Not once would one go by on the road and not rate a long glance; a follow with the eyes and a swivel of the head.  I was smitten, but at a distance.

A recent trip to Vail, where Subaru is considered the "Official State Car of Colorado", I bet every 3rd car in any lot was either an Outback or a Forester.  I was in agony, driving around in the family truckster Mazda 5, and I whined incessantly about it, much to the chagrin of my wife.

But God was gracious and I am now among the ranks of Outback owners. I could hardly be more pleased.  She's a beaut', she is.

Soulmates, we are, or at least from my viewpoint.  How she feels about this, I cannot say for certain, but I suspect she feels the same.

Thursday, July 16, 2015

Crusher Redux.

"Ah, but a man's reach should exceed his grasp, Or what's a heaven for?"
Robert Browning.

I would not have been so excited about heaven if I had known I would need to pedal to get up there.

In 2014 I entered the Crusher in the Tushar race event in Beaver, Utah.  Known as one of the more difficult races of it's kind, it is a 70 mile bike race over a combination of paved and dirt (or gravel) roads and ascends over a total of 10,000' in those 70 miles, much of that at altitude, ending up at around 10,500' feet at the finish line.

It is, to put it mildly, challenging.  It is, to put it succinctly, freaking hard, and the ex-pro road racer that thought up this thing is the race promoter, T. Burke Swindlehurst. 'T-Bird' is a cruel, cruel man to be sure.  That first attempt at the Crusher found me lacking in speed and I missed the time cut off by four minutes.  Four lousy minutes.  And that was the end of my Crusher.  Done.  And to add insult to injury, to rub salt into my lactic acid oozing wounds, I still had to ride another 10 miles and a few million feet of gain (felt like it anyway) to the finish line at the ski resort.  But 2015 would be my revenge.

Rush hour in Beaver, Ut
Beaver, Utah, population 3000 or so, and the birthplace of Butch Cassidy, sits alongside Hwy 15 between St. George and Salt Lake (more or less) and is nestled at the base of the Tushar Mountains which provide an amazingly scenic background for the race course.  It is the kind of place you would come to to ride on vacation, especially for a So Cal guy like me.

Beginning in town, and it's a small town to be sure, the race has a very grassroots feel to it and the community seems to enjoy having it happen. Held on the same weekend as the Butch Cassidy Days festival, the race mixes with pie eating contests and what not.  It is good fun in a way that bigger towns and cities have lost the ability to provide.  The race caps at 600 riders and always fills up fast, so the difficulty of the Crusher is not scaring everyone off.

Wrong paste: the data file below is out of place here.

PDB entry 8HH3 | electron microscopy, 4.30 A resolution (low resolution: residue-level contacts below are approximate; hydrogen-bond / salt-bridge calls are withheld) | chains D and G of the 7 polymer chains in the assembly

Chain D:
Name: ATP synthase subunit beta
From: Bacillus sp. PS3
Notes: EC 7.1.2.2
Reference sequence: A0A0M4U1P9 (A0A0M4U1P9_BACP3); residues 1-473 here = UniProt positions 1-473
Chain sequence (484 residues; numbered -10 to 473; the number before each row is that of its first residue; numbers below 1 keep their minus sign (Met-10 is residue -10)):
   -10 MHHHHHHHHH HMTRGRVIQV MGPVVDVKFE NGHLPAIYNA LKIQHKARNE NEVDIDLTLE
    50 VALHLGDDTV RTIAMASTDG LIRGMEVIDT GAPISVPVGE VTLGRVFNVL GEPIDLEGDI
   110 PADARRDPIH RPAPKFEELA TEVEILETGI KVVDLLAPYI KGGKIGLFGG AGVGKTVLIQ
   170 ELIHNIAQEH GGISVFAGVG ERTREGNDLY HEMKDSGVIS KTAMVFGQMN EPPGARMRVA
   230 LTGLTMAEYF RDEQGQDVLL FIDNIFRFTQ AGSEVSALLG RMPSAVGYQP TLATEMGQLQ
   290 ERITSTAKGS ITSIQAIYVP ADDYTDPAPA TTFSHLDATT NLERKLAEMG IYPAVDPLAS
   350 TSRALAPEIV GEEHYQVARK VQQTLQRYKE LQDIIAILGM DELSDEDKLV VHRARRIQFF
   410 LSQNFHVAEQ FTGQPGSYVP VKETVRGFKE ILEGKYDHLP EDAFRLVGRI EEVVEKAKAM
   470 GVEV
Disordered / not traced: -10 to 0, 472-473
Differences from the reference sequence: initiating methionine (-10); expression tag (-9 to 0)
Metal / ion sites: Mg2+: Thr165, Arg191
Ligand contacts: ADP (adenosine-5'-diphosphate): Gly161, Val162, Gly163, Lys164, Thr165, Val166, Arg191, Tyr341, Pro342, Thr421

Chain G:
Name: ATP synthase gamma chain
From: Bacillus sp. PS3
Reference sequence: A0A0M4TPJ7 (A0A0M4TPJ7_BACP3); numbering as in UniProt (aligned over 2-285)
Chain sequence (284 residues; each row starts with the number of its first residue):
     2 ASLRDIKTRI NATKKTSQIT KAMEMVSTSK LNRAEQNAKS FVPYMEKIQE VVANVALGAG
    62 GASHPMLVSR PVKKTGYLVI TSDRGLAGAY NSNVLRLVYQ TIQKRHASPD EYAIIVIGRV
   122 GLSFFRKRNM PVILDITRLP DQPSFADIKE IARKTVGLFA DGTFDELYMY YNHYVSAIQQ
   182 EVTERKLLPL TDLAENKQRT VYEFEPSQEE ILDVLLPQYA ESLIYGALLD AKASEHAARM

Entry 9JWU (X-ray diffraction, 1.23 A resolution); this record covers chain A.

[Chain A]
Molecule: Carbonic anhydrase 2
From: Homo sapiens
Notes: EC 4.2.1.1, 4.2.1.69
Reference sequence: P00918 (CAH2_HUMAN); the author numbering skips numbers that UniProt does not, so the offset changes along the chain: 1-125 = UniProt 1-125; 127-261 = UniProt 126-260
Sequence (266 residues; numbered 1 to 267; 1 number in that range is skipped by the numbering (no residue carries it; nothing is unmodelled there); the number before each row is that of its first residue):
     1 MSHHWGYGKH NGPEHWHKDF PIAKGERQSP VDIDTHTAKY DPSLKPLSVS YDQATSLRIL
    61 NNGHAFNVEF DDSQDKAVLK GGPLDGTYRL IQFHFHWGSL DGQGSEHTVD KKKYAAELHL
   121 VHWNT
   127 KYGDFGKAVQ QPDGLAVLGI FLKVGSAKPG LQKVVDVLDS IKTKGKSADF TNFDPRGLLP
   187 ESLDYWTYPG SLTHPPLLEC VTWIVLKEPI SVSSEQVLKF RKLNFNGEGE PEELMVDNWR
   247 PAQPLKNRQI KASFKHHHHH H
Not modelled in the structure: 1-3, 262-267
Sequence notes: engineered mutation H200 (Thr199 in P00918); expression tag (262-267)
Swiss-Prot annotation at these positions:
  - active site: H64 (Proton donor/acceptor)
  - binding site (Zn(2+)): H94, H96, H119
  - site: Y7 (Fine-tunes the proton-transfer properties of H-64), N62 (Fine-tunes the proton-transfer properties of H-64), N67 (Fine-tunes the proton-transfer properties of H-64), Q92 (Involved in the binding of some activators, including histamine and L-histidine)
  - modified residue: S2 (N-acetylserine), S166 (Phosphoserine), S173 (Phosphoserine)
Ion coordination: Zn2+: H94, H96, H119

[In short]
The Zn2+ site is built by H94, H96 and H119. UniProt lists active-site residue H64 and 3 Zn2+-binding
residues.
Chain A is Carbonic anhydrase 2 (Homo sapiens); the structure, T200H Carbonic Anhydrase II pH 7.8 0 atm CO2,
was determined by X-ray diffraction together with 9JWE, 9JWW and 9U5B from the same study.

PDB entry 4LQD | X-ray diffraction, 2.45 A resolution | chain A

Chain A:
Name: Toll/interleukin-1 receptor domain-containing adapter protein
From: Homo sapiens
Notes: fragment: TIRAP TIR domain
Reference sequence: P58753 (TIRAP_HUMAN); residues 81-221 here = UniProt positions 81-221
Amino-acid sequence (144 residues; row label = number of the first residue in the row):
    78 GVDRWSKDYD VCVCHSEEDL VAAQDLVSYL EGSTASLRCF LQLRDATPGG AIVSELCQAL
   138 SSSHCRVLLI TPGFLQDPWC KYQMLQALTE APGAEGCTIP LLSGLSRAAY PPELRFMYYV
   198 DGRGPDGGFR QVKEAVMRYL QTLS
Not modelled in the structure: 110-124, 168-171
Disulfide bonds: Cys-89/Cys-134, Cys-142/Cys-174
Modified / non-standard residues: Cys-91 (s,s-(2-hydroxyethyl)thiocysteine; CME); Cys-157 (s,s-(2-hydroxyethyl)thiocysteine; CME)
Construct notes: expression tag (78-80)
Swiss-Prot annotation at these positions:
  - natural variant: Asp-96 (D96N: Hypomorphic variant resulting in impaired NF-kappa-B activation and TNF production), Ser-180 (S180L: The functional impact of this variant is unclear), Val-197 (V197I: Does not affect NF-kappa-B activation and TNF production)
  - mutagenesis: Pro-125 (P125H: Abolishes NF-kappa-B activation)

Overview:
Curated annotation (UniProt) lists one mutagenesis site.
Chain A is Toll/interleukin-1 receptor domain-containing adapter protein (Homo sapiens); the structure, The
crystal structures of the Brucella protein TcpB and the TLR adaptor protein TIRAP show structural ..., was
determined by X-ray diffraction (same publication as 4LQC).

The race rolls out of town on the paved State Hwy 153 alongside the Beaver River, and while it is not a steep grade, it is still uphill and the packs of riders are out for blood, so it is a fast pace right off the bat. Also, we are beginning at a 5900 feet elevation so flatlanders like me are sucking wind right away.  After 11 miles it hangs a right and the grade immediately ramps up, at first on a chip seal paved surface, then into smooth dirt, and begins to climb and climb and climb, seemingly forever to the first aid station at 18 miles, pitched by a sylvan lake scene. Then it continues to ascend to the 27 mile point where that looming time cut off awaits at check point 2.  You need to be there by 11:00 or you are done racing.

From there, the course drops off the face of the earth and plummets you down the Col 'd Crush, a 4000 foot descent on a gravel covered, washboard infested road, into the Piute valley where you circle around through a couple of towns, ride through the Sarlacc Pit, which can be sandy and hot, before riding back up that steep and ugly descent you barely survived.  That brings you back to the aid station that was the time cut off point before you turn right and climb a good bit more to reach the high point at the finish in the Eagle Point Ski Resort.

But I never experienced most of that as I was out of the race at aid station two.  No Col 'd Crush…no Sarlacc Pit…just what I read about it.  But that was 2014 and 2015 would be different.

Last year I rode a well equipped 29er hard tail.  It was quite good for the day, or I thought so, and it was comfy and had lots of low gears.  The Crusher is a bit of a puzzler as to what bike type is fastest there, and while a cross bike or gravel bike is the prominent choice, there are a lot of riders that race a hard tail 29er or even an FS 29er.  But this year I wanted to try something different.  I had been curious about owning a gravel bike for a while anyway, so I built one up to see if I liked the genre (I do!) and to see if I could improve on my chances at the Crusher.

This is a very fun bike, it just needs a bigger motor.